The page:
You have a solid database architecture. You spent all the requisite time needed making sure your models are normalised in a way to provide the cleanest structures. However, reality being what it is, there are occasional problems.
Rarely is any database complete and perfect the first time it is deployed.
Sure, you can handle any problems that arise at first; every now and then something doesn’t run the way it is supposed to. You can see most of what you need through a quick examination of the logs; there are few slow-downs, but for the most part, due to your diligence, you can fix it with a few tweaks. But now the business needs have grown and you’re needing to create more and more instances.
This is where the trouble begins
You’ve reached a point where you now have hundreds of instances, on as many virtual servers. Maybe everything is functioning whenever you look at one instance at one point in time, but you’re seeing signs of slowdowns in individual locations and you are unsure of what is causing it.
You have this sneaky suspicion that this is happening in more places than you can manage. Something may have crashed but you have no idea that it even occurred. Indexes may have been dropped, but you get no indication. You might find it in the logs, but it is extremely time-consuming if you don’t know
where to look. Not only that, pouring through them becomes arduous, and by the time you’ve found a problem in one place, new ones have cropped up somewhere else.
Proactive vs. Reactive Database Management
The immediate advantages of a proactive approach are fairly self-evident. Too often, database administration is centred around critical event response. You respond to a problem when it occurs; if nothing bad is happening, the assumption is that nothing should be changed (i.e. “If it isn’t broken, why fix it?”) However, when something does go wrong, this can be mission-critical.
If you are only working when something has gone wrong, you are likely missing a lot of invisible problems. It’s extremely difficult to handle these issues if you don’t even know when they are occurring. A view of a single instance at one time may not show any problems, however, you could be suffering slow-downs (or worse; dropped transactions) due to minor crashes, and dropped indexes at times when you are not looking at the specific location where the problem occurred.
If you are running at a high volume, a few seconds per transaction may not seem a lot. However, small occurrences can build up quickly. A few milliseconds per transaction can have ripple effects across an entire organisation.
Imagine sales volume; If you are running an online system, where your users are customers, human behaviour being what it is, your business could be losing potential customers. For instance, in the US, on recent tax deadline, many users were unable to file their returns due to high volume. The IRS’s databases could not handle the volume of transactions. While the federal government will always get its “business,” this is clearly not the case for many private enterprises. For each second lost, you can lose users and business. Evidence shows that user patience has decreased at an inverse relationship to the speed of transactions. At this point, most people will give up on an action if it takes 10 seconds or less.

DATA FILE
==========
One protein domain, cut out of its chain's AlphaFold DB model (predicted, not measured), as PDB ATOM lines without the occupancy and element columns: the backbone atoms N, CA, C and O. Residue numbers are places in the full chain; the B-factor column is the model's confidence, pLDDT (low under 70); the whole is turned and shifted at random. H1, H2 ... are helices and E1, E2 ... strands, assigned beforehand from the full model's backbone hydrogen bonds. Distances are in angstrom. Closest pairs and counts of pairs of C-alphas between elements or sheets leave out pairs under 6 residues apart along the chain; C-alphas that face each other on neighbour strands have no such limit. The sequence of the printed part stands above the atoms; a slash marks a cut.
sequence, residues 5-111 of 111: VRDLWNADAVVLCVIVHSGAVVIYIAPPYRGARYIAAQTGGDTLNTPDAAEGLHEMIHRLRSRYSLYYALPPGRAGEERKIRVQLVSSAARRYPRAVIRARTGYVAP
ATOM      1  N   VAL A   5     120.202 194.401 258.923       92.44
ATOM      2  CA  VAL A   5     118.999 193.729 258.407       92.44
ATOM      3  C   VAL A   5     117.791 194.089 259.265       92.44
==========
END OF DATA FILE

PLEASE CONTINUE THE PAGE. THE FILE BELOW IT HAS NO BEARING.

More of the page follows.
This is worse if the transaction never goes through.
If you can have a higher-level view of how your system is running, you can be much more proactive in your maintenance and stop problems before they occur.
Database Design Decisions
All of those great ERDs you built may not have accounted for usage. Some portions of your system may be getting considerably more traffic than others. Your designs may not be accounting for the true business needs. Worse still, you have certain areas of the business that are suddenly making decisions and creating their own uses without notifying you.
With a good top level view you can get an idea where certain areas may need some re-indexing, and maybe some different workflows in your scripts. You may realise a possible need to re-design at least some segments of your structures or applications.
It could be that some instances are getting hit more frequently, depending on the time of day, physical location of servers and traffic. If you can see a higher level view, you may realise that certain parts of your database may need more attention during specific times. You can run some scripts to handle some of these load problems, but it would be a lot easier to know where and when to deploy these.
As is sometimes the case, you may be (for whatever reason) running some instances or different platforms, or at the very least you may wish to test the function on different platforms, be it Oracle, SQL Server, PostgreSQL, or even MySQL/Maria. A more visible reporting system can help you identify and test which platforms work best; it could be that some parts of your DB might need to be segregated into a separate system.
Human Resource Needs
If you consider all of these factors, it’s not a stretch to recognise that the larger it grows, the more you need a method for gaining a greater level of visibility to manage your databases. To ignore this can result in seriously negative repercussions for your organisation. However, if you plan based on actual real-time data, you can head off many of these problems before they occur.
To discover how dbWatch can give you the freedom to monitor all of your database instances, in real-time, across multiple platforms in an all-in-one solution, contact the team today.